mi.Func produces a function that expects a variable environment as its sole argument. A variable environment (VarEnv) is an F# map where keys are the symbolic variables (such as input or target) and values are the corresponding numeric tensors. Since this makes calling the function a little awkward, we pipe the resulting function into the wrapper arg2. arg2 translates a function taking a VarEnv into a function taking two arguments that are used as values for the two symbolic variables passed as parameters to arg2. Hence, in this example the resulting lossFn function takes two tensors as arguments, with the first argument becoming the value for the symbolic variable input and the second argument becoming the value for target. There are wrappers arg1, arg3, arg4, ... for different number of arguments. The return type of a compiled function is always a tensor. If the result of the expression is a scalar (as in our case), the tensor will have rank zero.

## Initializing the model parameters

We initialize the parameters model by calling mi.InitPars. The only argument to that function is the seed to use for random initialization of the model's parameters. mi.InitPars samples from an uniform distribution with support $$[-0.01, 0.01]$$ to initialize all model parameters that had no initializer specified when calling mb.Param.

 1:  mi.InitPars 123 

We use a fixed seed of 123 to get reproducible results, but you can change it to a time-dependent value to get varying starting points.

## Testing the model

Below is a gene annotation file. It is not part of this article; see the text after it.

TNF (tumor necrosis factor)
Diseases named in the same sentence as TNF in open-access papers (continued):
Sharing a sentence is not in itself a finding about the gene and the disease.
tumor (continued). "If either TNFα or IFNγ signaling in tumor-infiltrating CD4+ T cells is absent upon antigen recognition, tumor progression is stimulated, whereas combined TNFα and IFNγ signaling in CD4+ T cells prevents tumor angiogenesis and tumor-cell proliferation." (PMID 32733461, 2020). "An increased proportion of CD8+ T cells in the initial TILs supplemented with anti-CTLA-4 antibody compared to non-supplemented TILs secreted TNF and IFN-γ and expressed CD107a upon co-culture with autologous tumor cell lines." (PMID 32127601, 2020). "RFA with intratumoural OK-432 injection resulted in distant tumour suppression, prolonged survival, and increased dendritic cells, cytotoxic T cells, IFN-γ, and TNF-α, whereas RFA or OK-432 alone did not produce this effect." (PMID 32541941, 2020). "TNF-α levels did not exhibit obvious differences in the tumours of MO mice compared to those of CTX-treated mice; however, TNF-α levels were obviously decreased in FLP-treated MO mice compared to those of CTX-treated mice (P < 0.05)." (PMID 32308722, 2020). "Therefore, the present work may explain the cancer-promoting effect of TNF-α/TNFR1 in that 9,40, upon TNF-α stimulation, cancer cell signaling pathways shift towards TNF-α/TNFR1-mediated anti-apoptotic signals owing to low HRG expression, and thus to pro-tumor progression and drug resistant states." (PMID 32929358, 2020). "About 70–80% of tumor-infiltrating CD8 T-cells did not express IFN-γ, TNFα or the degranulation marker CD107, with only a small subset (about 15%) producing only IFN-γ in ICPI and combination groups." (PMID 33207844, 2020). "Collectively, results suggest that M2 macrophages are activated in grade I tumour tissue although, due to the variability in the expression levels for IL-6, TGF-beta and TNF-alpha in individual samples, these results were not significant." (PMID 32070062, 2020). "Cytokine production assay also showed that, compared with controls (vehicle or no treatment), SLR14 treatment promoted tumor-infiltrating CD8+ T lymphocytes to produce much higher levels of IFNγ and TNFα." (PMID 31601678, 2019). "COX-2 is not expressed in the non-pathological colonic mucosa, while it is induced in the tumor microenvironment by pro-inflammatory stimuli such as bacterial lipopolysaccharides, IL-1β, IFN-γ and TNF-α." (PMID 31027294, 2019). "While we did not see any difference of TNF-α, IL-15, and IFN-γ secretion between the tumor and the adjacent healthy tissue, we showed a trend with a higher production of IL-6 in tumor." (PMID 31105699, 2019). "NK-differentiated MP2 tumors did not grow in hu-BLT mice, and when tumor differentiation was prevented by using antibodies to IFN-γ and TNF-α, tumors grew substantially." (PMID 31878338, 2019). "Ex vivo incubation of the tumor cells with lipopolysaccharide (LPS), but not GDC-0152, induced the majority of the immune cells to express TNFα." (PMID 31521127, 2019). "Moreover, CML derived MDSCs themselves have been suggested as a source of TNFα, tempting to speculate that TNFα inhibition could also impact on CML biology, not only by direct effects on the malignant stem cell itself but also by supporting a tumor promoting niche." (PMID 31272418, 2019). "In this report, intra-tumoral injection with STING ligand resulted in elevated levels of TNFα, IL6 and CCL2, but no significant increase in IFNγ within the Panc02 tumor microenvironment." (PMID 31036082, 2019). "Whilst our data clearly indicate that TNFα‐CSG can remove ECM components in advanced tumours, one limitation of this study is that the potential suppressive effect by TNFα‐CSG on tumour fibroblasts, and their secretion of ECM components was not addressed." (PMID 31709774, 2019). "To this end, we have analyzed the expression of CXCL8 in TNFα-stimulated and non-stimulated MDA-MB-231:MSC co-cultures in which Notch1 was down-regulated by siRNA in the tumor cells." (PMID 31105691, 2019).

We can now test our work so far by calculating the loss of the untrained model on the MNIST test set.

 1: 2: 3:  let tstLossUntrained = lossFn mnist.Tst.All.Img mnist.Tst.All.Lbl |> ArrayND.value printfn "Test loss (untrained): %.4f" tstLossUntrained 

We call our compiled loss function as expected and pipe the result into the Tensor.value function to extract the float value from the zero-rank tensor. This should print something similar to

 1:  Test loss (untrained): 2.3019 

## Training

An untrained model is a useless model. To fix this we will use gradient descent to find parameter values where the loss is (locally) minimal.

 1:  let opt = Optimizers.GradientDescent (loss, mi.ParameterVector, DevCuda) 

We use the GradientDescent optimizer from the Optimizers library. Each optimizer in Deep.Net takes three arguments: the expression to minimize, the variable with respect to the minimization should be performed and the device (DevHost or DevCuda). The mi.ParameterVector property of the model instance provides a vector that is a concatenation of all model parameters defined via calls to mb.Param. In our example mi.ParameterVector is a vector of length $$\mathrm{nHidden} \cdot \mathrm{nInput} + \mathrm{nHidden} + \mathrm{nClass} \cdot \mathrm{nHidden}$$ containing flattened views of the parameters hiddenWeights, hiddenBias and outputWeights. Thus we have constructed a gradient descent optimizer that minimizes the loss with respect to our model's parameters.

What remains to be done, is to compile a function that performs an optimization step when called. The expression that performs an optimization step when evaluated is provided in the opt.Minimize property of the optimizer instance. We thus define the optimization function as follows.

 1:  let optFn = mi.Func opt.Minimize |> opt.Use |> arg2 input target 

This definition is similar to lossFn with the addition of piping through opt.Use. It makes the resulting function accept an additional parameter corresponding to the configuration of the optimizer and injects the necessary values into the VarEnv. opt.Use must be used when compiling an optimization expression. An optimization function returns an empty tensor (zero length).